Juvenile Rheumatoid Arthritis (cont.)
What Are Juvenile Idiopathic Arthritis Treatments?
The main goal of treatment in children with juvenile idiopathic arthritis is help them live as normal a life as possible. To be successful, this treatment must address all aspects of the disease, including medical problems and complications, physical functioning, school performance, and social and emotional adjustment.
- Care requires the coordinated efforts of a team of professionals.
- This care may be overseen by the child's primary care professional, with consultation from a specialist in rheumatic diseases such as arthritis and similar conditions (a rheumatologist), preferably one who specializes in rheumatic diseases of children, as well as specialists in eye problems (ophthalmologist), skin problems (dermatologist), heart problems (cardiologist), digestive problems (gastroenterologist), kidney problems (nephrologist), lung problems (pulmonologist), and/or orthopedic surgery, when necessary.
- Medical treatment is only one aspect of the management. The team also may include physical and occupational therapists and a psychologist or counselor. A social worker can help the family cope with the social, financial, and emotional aspects of the disease.
- Although medication is the cornerstone of treatment of JIA, medication alone is unlikely to be optimally successful if the child is not also receiving appropriate physical therapy, emotional counseling, and school assistance.
What Are Home Remedies for Juvenile Idiopathic Arthritis?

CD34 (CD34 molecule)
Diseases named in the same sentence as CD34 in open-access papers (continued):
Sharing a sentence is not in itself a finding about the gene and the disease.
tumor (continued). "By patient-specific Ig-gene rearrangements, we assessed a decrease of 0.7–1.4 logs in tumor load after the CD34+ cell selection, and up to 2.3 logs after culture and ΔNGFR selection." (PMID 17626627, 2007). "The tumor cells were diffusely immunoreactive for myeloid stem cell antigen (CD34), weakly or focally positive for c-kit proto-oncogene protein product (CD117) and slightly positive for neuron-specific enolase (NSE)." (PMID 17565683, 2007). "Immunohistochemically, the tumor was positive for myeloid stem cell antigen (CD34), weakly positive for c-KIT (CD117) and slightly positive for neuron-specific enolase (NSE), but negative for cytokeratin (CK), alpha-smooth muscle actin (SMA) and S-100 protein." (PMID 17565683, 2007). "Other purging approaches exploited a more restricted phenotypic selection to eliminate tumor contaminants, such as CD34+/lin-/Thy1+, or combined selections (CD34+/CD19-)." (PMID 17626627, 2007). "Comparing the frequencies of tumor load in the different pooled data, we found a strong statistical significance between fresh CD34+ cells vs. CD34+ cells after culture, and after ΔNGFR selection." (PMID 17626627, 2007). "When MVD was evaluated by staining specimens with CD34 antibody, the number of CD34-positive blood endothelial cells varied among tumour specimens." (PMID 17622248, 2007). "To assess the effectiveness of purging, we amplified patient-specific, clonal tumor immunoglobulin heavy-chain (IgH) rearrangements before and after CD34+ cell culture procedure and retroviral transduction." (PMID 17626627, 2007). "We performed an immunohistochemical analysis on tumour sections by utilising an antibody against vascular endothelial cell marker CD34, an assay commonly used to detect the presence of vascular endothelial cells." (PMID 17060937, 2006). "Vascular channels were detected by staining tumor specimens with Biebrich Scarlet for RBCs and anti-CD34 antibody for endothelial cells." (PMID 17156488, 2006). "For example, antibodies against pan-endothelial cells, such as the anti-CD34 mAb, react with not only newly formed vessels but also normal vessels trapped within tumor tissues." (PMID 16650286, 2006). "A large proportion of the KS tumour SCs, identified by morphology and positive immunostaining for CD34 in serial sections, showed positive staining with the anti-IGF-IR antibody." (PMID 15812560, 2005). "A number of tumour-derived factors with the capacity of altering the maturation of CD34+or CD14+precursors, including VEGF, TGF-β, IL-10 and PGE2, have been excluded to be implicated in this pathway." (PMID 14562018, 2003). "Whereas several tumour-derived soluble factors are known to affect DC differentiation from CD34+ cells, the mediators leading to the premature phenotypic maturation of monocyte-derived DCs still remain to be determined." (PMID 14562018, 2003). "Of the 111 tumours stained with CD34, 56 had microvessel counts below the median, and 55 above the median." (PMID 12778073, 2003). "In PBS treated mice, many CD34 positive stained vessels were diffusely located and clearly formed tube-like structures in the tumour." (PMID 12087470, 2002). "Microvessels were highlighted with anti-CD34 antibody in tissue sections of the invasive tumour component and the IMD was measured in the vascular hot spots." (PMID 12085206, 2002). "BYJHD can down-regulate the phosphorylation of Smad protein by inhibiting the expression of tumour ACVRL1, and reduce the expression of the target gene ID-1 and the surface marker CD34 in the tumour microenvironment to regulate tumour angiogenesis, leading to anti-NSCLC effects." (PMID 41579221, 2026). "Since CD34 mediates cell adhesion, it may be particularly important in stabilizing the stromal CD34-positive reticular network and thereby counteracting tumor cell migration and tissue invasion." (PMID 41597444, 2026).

Self-treatment is not encouraged in JIA. Without appropriate inflammation-stopping medical treatment, the inflammation in JIA progresses and becomes worse, increasing the risk of permanent damage to joints, eyes, and other body systems. You can take steps at home, however, to improve your child's comfort and decrease his or her chance of becoming disabled with JIA.
- Encourage your child to be as active as possible. Bed rest is not part of the treatment of JIA except for children with severe systemic disease. Indeed, the more active the child, the better the long-term outlook. Swimming and water aerobics are ideal activities because they place no stress on the joints. Children may experience pain during routine physical activities and thus must be allowed to limit their own activities, particularly during physical education classes. A consistent physical therapy program, with attention to stretching exercises, pain avoidance, joint protection, and home exercises, can help ensure that a child with JIA is as active as possible.
- Make sure your child is eating enough to maintain a healthy weight. Some children with JRA have little appetite. They need to be encouraged to eat enough calories to maintain a healthy weight and a proper energy level. A balanced diet that provides all required vitamins and minerals is essential, including magnesium and vitamin D. It is important to have an adequate number of servings of calcium-rich foods each day. While there is no evidence that this actually improves JRA, it does help keep bones strong and flexible. Ask your child's health care professional for information about diet and nutrition for your child. He or she can refer you to a dietitian if necessary.
- Help your child learn techniques for dealing with the discomfort and pain of JRA. Often, combining pain-relieving medication (analgesics) with other techniques gives the best balance of pain relief with fewest unwanted side effects. Techniques such as biofeedback, progressive muscle relaxation, meditation, deep breathing, and guided imagery can help children overcome pain. Hot baths or showers, a warm bed, range-of-motion exercises, and hot packs can relieve morning stiffness. Some children respond better to cold packs than to warmth. A plastic bag of frozen vegetables makes a great ice pack.
Medically Reviewed by a Doctor on 5/11/2016
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